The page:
TUOLUMNE CITY — UPDATE: Updated stats from CalFire this morning show the blaze at 149,780 acres. Firefighters are gaining some ground: the fire is 15 percent contained. The fire has grown to be the 13th largest in state history, according to Daniel Berlant, spokesman for the California Department of Forestry and Fire Protection.
A group of neighbors assembled Sunday afternoon in front of Susan Starr's home on Canyon Drive, watching while planes and helicopters assaulted the Rim fire a few miles away as it tried to scale Paper Cabin Ridge.
If the crews win — if the bulldozer lines atop the ridge and the aerial assault stop the flames there — these residents will breathe easier.
If not, resident and former firefighter Mike Sanders said, "I've got a 300-gallon (per minute) pump. I'm going to stay here and ride it out. I wouldn't miss this for anything."
Tuolumne City residents are hoping for the best while bracing for the worst, just as did people in Groveland and Pine Mountain Lake until their evacuation orders were lifted Saturday.
The Rim fire has consumed 143,980 acres since it began Aug. 17 in the Clavey River canyon and quickly jumped the Tuolumne River. It is only about 3,000 acres shy of the Stanislaus National Forest's largest fire on record — the Stanislaus Complex in 1987 — and with only 7 percent containment will certainly surpass it.
More than 3,400 firefighters and other personnel are trying to stop the blaze.
Bulldozer crews cut a wide swath along Paper Cabin Ridge on Saturday — five bulldozer blades in width and visible to the naked eye from the north rim of Tuolumne River's north fork canyon. The fire attacked the ridge in the late afternoon, but the line appeared to hold as the aircraft pounded away with retardant and water.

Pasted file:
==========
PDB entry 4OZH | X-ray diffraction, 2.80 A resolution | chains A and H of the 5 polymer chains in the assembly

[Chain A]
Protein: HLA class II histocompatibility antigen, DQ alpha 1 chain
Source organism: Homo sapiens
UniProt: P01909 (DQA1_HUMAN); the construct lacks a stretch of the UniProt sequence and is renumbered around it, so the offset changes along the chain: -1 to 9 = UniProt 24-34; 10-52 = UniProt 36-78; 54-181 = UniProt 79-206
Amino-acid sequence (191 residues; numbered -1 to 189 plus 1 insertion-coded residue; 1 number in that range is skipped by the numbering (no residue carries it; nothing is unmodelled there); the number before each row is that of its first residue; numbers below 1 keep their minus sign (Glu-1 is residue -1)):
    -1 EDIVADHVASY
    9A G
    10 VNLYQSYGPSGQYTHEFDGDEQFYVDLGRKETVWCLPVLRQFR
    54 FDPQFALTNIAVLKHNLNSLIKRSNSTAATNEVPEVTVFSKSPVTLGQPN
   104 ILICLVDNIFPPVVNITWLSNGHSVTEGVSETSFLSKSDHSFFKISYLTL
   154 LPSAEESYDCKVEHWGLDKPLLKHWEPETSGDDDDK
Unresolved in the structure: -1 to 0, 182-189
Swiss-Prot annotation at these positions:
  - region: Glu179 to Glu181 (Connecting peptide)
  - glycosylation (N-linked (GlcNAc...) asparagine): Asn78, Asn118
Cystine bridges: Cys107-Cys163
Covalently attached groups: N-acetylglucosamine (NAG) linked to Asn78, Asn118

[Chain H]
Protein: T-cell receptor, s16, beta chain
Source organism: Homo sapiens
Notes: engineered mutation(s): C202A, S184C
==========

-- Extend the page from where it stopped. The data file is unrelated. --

"The lines are a very effective way of dealing with the fire under our terms," fire spokesman Dick Fleishman said. "The fire needs fuel, and the only way to stop it is to break the fuel cycle."
Should it cross the ridge and burn its way down to Hunter Creek, the north fork canyon would become its next target. Residents of Canyon and Sunrise drives, though, have done this before.
"Once, (authorities) came by with bullhorns, yelling, 'You must leave. You must leave,' " Starr said.
And during the 1987 fire, flames crossed the north fork canyon before being extinguished when they reached Buchanan Road, the main road into the canyon.
"We didn't leave in '87, either," resident Rick Jerome said.
Sunday, though, officials worried about high winds — 25 mph or better — from the southwest that would fan the flames. Evacuation advisories remain in effect for Tuolumne City, the Ponderosa Hills, Soulsbyville and other communities along the Highway 108 corridot. The fire continued to move in a northeasterly direction toward Duckwall Mountain on Sunday.
On the fire's east side, crews are trying to stop it from reaching Hetch Hetchy Reservoir, which is the main power and water source for the city and county of San Francisco and is under a state of emergency.
The fire has burned 15,000 acres of Yosemite National Park. Much of that acreage burned in the 1996 Ackerson fire or from prescribed burns, park spokesman Tom Medema said.
Park officials evacuated White Wolf Lodge and the White Wolf Campgrounds because of the intense smoke, he said. Meanwhile, campgrounds at Yosemite Creek and Tamarack Flat weren't evacuated, but campers won't be allowed in when spaces become available until after the smoke subsides, he said.
"There's no imminent threat," Medema said.
Back in Tuolumne City, fire engines lined the park and were positioned strategically throughout the town in the event that the fire does head that way. And an incident command base took shape on the former West Side Lumber Co. property, now owned by the Tuolumne Band of Me-Wuk Indians.
In Sonora, retailers including Wal-Mart, Big Lots and Staples closed for a second-straight day because of the smoke. Orchard Supply Hardware and Lowe's both reportedly sold out of air purifiers, and Orchard's manager drove to Modesto to get more.